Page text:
A young man who survives a disaster at sea is hurtled into an epic journey of adventure and discovery. While cast away, he forms an unexpected connection with another survivor: a fearsome Bengal tiger.
A NASA astronaut (Thornton), forced to retire years earlier so he could save his family farm, has never give up his dream of space travel and looks to build his own rocket, despite the government's threats to stop him.
Billy Bob Thornton,
Chronicles the motorcycle trip of Ben Tyler as he rides from Toronto to Tofino, British Columbia. Ben stops at landmarks that are both iconic and idiosyncratic on his quest to find meaning in his life.
A true story about a group of American teenage boys who crew a school sailing ship to gain experience, discipline, or whatever their parents feel they lack. The voyage is a true adventure for them all but it has its downs as well as ups. Written by
The real Chuck Gieg and Tod Johnstone went on to fight in the Vietnam War, three years after the Albatross sank. Both returned safely. See more »
During the sinking of the schooner the radio in the background is describing the final moments before the launching of Freedom 7, the spacecraft carrying Shepard - on May 5, 1961. However, the schooner sank three days previously on May 2, 1961, and the survivors were rescued on May 3. See more »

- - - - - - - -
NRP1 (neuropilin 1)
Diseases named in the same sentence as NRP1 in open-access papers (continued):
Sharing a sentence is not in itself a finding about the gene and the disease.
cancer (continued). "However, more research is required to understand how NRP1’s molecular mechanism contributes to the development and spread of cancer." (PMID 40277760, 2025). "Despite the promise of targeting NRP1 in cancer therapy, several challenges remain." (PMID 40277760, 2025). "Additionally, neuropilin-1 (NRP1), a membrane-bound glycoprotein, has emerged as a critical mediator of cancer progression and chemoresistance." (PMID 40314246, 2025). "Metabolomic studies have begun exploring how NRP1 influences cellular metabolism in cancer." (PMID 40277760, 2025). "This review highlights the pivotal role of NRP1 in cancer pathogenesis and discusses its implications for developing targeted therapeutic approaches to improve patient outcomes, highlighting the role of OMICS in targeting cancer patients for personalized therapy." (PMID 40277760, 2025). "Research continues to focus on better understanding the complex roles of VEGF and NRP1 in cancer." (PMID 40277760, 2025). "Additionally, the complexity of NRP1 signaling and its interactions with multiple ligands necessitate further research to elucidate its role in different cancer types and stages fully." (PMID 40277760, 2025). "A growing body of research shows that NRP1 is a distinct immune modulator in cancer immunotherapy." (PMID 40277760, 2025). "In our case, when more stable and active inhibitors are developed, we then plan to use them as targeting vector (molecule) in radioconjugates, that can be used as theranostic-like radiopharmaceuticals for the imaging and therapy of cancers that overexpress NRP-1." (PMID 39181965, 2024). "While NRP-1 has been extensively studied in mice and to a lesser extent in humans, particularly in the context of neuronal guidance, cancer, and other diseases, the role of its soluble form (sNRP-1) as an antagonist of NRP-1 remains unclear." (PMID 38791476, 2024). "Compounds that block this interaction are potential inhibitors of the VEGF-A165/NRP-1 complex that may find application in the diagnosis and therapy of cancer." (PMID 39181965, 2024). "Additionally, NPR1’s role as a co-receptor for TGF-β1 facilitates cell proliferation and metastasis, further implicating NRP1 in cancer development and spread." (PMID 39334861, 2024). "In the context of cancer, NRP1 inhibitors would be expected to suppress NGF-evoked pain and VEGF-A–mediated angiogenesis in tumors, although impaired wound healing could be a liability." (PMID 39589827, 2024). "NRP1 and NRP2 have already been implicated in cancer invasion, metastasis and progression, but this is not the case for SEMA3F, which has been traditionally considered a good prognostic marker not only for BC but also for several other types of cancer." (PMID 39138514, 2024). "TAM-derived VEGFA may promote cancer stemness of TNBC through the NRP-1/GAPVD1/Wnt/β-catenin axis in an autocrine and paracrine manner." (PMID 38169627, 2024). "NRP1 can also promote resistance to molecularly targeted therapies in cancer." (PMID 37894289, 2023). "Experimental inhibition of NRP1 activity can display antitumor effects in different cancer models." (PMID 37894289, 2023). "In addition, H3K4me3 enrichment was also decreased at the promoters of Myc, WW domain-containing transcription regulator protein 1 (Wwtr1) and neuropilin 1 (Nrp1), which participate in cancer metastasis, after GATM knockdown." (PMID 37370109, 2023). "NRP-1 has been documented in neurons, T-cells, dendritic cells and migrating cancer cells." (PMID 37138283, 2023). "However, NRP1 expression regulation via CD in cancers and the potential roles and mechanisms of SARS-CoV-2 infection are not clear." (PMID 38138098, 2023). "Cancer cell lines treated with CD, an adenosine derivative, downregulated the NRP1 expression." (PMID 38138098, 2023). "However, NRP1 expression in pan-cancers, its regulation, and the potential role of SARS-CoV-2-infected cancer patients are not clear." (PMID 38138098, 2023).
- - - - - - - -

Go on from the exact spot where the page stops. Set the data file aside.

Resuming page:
In the end it just comes down to one thing... You can't run from the wind, You face the music, You trim your sails and keep going.
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Well, maybe it isn't that bad. Some moments are touching, others genuinely harrowing. And Jeff Bridges always comes up with something surprising. But, "true story" though it may be, "White Squall" is overwhelmed by its obvious schematic and Ridley Scott's signature gloss. Each young crewmember has a stamped-on singular defect, Scott Wolf's tomcruisy precociousness is particularly grating, and for all the magnificent ocean scenery and blather about boys being forged into men, we're shown precious little of the day-to-day grunt/teamwork that's at the core of the whole business. Add to this the greatest assemblage of immaculate white t-shirts and bronzed, hairless torsos since Abercrombie met Fitch, and a potentially gritty, moving story lies trapped in amber.
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